Why Jonita Gandhi Is A Voice To Reckon With
Growing up in Canada in a musical household, she had harboured dreams of becoming a performer ever since she was little. Jonita Gandhi fondly recalls, “My dad has a band in Toronto. When I was a kid, they would rehearse at home and I would sing and dance around the house, which he noticed. He realised there was something there to be encouraged. Subconsciously, music was always a part of me but I was too shy to recognise it until I was pushed by my parents.”
Songs unleash a whirlwind of nostalgia for Gandhi. A track that takes her back to schooldays is Good Riddance by Green Day. “It would be played at the end of the academic year to commemorate the term that had gone by. Even when I hear it now, some of my fondest school memories come to mind,” she reminisces. Her singing career took off while still in university, winning competitions and opening concerts for the likes of Sonu Nigam and Kailash Kher. “I had a great time performing sold-out shows at the Microsoft Theater in LA, my favourite venue,” she adds.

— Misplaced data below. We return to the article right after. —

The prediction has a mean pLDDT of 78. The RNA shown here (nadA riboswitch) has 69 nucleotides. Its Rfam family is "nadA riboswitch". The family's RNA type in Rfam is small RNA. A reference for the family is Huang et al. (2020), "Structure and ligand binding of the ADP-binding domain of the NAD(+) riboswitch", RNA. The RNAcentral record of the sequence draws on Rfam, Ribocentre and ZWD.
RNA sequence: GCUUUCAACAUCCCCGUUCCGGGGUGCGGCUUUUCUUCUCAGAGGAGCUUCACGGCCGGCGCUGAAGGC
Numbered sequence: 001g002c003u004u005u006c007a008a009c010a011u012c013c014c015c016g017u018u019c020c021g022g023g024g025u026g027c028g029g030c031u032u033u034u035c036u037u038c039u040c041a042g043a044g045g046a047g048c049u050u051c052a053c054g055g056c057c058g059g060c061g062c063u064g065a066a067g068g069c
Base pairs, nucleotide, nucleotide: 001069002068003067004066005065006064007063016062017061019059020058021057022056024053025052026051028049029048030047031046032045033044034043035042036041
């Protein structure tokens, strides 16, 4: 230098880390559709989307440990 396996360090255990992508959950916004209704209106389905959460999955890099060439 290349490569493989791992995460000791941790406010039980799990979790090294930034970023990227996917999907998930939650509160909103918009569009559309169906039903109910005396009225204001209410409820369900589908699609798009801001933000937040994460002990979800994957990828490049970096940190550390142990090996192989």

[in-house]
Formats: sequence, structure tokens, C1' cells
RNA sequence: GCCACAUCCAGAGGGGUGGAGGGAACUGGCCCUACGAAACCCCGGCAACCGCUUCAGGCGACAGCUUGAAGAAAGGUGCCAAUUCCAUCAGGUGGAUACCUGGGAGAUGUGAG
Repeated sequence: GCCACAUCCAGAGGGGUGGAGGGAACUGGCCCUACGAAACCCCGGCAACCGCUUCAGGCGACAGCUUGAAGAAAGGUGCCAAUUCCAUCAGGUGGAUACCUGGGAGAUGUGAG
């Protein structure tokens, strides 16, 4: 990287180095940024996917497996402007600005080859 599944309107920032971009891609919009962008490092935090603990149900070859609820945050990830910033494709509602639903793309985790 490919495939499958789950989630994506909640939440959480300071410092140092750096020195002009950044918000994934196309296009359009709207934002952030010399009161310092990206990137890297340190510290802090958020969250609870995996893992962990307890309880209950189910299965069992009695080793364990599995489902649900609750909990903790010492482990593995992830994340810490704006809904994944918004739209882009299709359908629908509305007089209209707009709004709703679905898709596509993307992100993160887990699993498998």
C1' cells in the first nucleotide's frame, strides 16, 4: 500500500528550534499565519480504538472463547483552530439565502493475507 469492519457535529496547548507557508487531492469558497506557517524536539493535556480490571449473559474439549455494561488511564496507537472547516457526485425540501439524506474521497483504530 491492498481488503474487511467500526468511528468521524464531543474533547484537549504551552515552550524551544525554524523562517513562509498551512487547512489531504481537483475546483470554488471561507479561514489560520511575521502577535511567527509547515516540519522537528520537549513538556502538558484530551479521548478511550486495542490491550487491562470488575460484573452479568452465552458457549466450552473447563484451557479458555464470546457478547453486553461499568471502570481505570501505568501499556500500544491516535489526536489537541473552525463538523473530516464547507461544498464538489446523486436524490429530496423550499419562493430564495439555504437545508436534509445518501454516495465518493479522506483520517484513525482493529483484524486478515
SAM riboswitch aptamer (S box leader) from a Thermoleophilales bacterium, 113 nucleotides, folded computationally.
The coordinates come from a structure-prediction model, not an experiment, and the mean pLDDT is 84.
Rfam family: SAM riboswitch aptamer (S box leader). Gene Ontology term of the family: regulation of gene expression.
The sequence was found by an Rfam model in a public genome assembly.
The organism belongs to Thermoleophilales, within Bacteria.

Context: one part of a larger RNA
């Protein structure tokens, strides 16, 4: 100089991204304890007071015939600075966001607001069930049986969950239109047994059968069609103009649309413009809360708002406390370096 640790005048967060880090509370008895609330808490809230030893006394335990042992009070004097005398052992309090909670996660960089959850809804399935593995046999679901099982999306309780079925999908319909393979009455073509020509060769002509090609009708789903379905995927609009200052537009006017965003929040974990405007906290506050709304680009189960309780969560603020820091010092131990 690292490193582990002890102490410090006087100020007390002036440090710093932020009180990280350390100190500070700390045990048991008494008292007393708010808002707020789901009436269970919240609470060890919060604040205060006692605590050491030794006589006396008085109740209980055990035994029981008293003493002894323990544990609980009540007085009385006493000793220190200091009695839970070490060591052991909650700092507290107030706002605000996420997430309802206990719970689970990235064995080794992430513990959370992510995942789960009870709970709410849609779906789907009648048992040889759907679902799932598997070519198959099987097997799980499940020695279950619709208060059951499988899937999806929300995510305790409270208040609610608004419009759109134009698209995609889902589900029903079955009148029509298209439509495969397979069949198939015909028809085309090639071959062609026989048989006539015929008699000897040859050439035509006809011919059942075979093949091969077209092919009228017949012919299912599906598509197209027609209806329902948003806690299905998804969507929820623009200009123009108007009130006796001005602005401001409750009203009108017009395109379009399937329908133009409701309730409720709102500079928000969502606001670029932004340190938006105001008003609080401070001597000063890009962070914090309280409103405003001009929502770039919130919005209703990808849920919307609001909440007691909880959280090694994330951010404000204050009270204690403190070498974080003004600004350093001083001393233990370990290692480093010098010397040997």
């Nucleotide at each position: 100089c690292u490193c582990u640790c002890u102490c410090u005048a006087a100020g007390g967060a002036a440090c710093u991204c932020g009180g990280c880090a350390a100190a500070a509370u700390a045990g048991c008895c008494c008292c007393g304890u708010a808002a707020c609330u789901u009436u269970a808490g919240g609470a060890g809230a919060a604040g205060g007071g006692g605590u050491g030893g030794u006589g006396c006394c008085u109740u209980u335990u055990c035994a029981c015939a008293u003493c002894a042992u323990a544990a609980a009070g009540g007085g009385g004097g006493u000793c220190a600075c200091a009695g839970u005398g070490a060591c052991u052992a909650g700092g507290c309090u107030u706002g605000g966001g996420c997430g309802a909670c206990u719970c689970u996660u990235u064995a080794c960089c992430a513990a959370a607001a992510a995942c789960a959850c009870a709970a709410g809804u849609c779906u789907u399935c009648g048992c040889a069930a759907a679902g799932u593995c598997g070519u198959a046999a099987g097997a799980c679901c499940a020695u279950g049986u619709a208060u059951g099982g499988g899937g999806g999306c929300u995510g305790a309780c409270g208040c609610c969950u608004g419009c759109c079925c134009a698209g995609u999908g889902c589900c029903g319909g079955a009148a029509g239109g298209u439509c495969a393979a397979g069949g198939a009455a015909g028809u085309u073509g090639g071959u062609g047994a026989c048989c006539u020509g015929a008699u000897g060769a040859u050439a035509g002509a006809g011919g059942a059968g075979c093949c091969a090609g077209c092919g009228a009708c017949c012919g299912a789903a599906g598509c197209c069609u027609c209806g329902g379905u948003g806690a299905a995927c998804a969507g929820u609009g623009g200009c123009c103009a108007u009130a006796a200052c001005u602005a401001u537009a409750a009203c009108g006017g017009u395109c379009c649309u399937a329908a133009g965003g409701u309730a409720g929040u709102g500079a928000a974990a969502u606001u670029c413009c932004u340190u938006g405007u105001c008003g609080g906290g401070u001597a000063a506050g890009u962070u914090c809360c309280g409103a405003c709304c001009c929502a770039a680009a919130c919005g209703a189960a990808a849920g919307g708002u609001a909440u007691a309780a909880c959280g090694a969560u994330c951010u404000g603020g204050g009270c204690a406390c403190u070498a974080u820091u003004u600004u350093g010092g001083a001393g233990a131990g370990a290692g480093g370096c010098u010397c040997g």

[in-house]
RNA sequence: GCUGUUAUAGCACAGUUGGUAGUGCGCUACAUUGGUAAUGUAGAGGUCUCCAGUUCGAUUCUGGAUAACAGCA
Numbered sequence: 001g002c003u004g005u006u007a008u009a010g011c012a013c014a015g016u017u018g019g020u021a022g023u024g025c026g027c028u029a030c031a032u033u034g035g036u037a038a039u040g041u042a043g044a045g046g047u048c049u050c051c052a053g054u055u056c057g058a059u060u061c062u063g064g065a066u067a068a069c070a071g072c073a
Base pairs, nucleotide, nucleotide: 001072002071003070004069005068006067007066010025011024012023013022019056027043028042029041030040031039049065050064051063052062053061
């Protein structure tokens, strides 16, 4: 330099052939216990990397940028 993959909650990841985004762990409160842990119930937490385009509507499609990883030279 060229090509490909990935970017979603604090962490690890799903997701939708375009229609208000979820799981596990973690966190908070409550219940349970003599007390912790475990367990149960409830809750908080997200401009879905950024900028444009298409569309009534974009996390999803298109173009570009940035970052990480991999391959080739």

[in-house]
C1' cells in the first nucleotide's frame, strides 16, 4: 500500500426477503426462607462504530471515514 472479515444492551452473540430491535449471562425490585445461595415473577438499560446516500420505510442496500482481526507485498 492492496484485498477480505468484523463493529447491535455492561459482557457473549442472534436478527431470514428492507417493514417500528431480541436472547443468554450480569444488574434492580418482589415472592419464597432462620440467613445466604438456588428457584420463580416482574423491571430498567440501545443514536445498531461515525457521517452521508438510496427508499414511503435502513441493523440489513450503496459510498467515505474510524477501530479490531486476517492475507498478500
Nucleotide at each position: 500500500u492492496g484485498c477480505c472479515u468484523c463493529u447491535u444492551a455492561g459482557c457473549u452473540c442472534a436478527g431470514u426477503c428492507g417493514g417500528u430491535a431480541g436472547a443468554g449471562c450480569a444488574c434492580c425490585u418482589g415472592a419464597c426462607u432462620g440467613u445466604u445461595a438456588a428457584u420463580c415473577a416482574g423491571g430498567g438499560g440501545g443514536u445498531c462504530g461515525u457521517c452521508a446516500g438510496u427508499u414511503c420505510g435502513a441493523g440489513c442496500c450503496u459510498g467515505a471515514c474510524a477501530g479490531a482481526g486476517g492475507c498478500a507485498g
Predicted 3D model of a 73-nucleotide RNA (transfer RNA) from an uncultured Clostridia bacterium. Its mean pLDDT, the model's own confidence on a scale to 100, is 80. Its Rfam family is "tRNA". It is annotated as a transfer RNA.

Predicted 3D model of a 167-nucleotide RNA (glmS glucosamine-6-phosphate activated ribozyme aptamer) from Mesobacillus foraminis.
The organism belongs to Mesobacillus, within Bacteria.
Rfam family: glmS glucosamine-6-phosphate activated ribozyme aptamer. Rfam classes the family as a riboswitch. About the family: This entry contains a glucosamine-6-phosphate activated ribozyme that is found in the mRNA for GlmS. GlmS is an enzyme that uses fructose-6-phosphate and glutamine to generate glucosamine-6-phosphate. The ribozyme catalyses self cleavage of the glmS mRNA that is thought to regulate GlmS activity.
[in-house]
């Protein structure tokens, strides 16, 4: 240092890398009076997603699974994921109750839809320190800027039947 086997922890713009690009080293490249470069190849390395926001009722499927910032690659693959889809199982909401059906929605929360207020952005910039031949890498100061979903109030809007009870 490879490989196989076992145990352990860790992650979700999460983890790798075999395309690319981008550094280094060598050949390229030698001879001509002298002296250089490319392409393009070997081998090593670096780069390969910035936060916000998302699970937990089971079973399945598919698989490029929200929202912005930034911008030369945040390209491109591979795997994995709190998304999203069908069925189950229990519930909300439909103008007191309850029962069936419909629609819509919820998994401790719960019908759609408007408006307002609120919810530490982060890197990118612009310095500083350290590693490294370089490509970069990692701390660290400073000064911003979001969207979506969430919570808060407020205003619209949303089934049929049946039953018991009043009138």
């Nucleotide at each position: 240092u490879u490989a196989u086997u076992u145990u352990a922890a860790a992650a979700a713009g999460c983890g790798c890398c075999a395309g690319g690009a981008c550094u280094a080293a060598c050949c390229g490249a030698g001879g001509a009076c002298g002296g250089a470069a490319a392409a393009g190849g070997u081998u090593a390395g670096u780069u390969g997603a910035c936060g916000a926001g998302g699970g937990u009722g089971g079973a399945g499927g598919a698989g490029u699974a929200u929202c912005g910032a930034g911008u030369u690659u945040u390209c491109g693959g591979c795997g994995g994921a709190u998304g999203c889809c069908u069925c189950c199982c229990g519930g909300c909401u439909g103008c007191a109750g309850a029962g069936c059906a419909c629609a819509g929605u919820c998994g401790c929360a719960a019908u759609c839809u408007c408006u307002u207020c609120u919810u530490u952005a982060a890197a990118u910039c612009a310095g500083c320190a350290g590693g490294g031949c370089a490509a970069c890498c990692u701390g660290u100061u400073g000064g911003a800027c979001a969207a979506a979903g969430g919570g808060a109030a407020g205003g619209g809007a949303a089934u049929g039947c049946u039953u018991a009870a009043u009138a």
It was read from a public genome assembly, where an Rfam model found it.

Soon after Gandhi’s Bollywood playback debut in Chennai Express, A.R. Rahman came calling, which she considers the biggest break in her career. On her experience working with him, which began with Kahaan Hoon Main in Highway (2014), she says: “He inspires singers to push the boundaries. I’ve had some of the most fun sessions, experimenting with different singing styles and sounds my voice can make.” A well-known name in South India, her repertoire includes 2016 chartbusters like The Breakup Song from Ae Dil Hai Mushkil as well as the soothing Gilheriyaan from Dangal.
Working with Rahman is on every artist’s bucket list. Having struck that off, learning how to play the guitar features next on hers.